First, it’s unnoticeable. Then, a small white spot forms. Next, a hole appears. Untreated, the hole deepens and destroys everything in its path. What is it? It’s tooth decay or a dental cavity, one of the most common and destructive oral health conditions around the globe. Dr. Chris Devlin, State College dentist, explains the signs of tooth decay, restores cavities and teaches patients how to prevent them.
What Causes Cavities?
Dental decay is a pretty straightforward and predictable process. It’s caused by the oral bacteria that naturally thrive in our mouths. These germs, called Streptococcus mutans, live in the sticky plaque and hard tartar which form from the carbs and sugars we eat. On teeth, between teeth and at the gum line, this biofilm is removed by brushing, flossing and in-office cleanings with your dentist in State College. Neglect these preventive measures, and bacteria will literally eat holes in your teeth.
The Signs of Cavities
In their earliest forms, cavities are barely noticeable–even by your dentist. However, as they grow, they form small white spots on tooth surfaces. These progress to dark brown or grey spots that are actually deep pits in tooth enamel. Left alone, the hole deepens into the inner dentin and even the soft tooth pulp which contains blood vessels, nerves and connective tissue. At this point, infection, or abscess, often accompanies decay.
Additionally, cavities cause:
- Throbbing toothaches
- Halitosis, or bad breath
- Swelling of the gums and jaw
- Sensitivity to hot, cold and sugary foods and beverages
Treatment of Cavities
Dr. Devlin uses oral inspection, digital x-rays, and gentle probing and exploring to look for dental decay. Once confirmed, he presents treatment options to the patient. What he offers depends on the severity of the cavity. More extensive decay requires more aggressive treatment.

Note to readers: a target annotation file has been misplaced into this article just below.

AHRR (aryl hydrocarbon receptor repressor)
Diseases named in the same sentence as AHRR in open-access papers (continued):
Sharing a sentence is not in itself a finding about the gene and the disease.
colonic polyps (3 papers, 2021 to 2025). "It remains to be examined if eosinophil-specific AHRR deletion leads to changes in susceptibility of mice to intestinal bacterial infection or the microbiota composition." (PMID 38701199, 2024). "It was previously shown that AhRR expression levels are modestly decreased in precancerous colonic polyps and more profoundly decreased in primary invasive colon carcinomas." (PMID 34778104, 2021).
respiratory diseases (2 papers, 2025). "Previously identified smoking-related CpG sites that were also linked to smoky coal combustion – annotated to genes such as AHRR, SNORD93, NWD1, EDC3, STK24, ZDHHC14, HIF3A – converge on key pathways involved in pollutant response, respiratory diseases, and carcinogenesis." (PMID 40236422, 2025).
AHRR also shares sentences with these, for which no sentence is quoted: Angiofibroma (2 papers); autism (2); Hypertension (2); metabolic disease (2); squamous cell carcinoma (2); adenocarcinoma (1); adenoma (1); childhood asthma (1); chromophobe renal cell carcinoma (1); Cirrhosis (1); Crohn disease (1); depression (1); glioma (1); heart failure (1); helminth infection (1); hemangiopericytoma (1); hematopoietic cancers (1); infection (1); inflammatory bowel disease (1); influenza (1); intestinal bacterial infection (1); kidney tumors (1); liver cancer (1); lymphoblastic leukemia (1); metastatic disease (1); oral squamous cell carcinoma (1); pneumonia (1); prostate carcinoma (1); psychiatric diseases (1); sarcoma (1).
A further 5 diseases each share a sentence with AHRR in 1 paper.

Restorative treatment include:
- White, or composite resin, fillings which which are metal-free, bond to tooth structure and blend seamlessly with natural color
- Custom-shaded porcelain crowns which cover remaining tooth structure after extensive decay or fractured enamel is removed
- Root canal therapy to remove diseased pulp and protect the tooth with a crown
When decay is too extensive for restorative procedures, Dr. Devlin recommends extraction and replacement with a dental implant, bridge or partial denture as required.
Even when people seem prone to dental decay, they still can take important preventive measures to preserve their tooth structure. Dr. Devlin recommends these practices:
- Eating a healthy diet. Limit processed sugars and carbs, and increase lean proteins, low-fat dairy, and fresh, fibrous fruits and vegetables.
- Drink 8 glasses of water a day to cleanse teeth and gums, provide fluoride and increase the beneficial enzymes in your saliva.
- Brush twice a day with a soft brush and fluoride toothpaste. Floss daily, too, to remove plaque.
- Get 6-month exams and cleanings with Dr. Devlin and his team.
- Take advantage of decay preventatives such as plastic sealants, fluoride treatments and even sugarless gum which contains beneficial xylitol.
Don’t Be Afraid
What you don’t know can hurt your teeth. If you even suspect a cavity, contact Dr. Devlin’s office right away for an appointment. He and his staff will get to the problem right away so you leave smiling!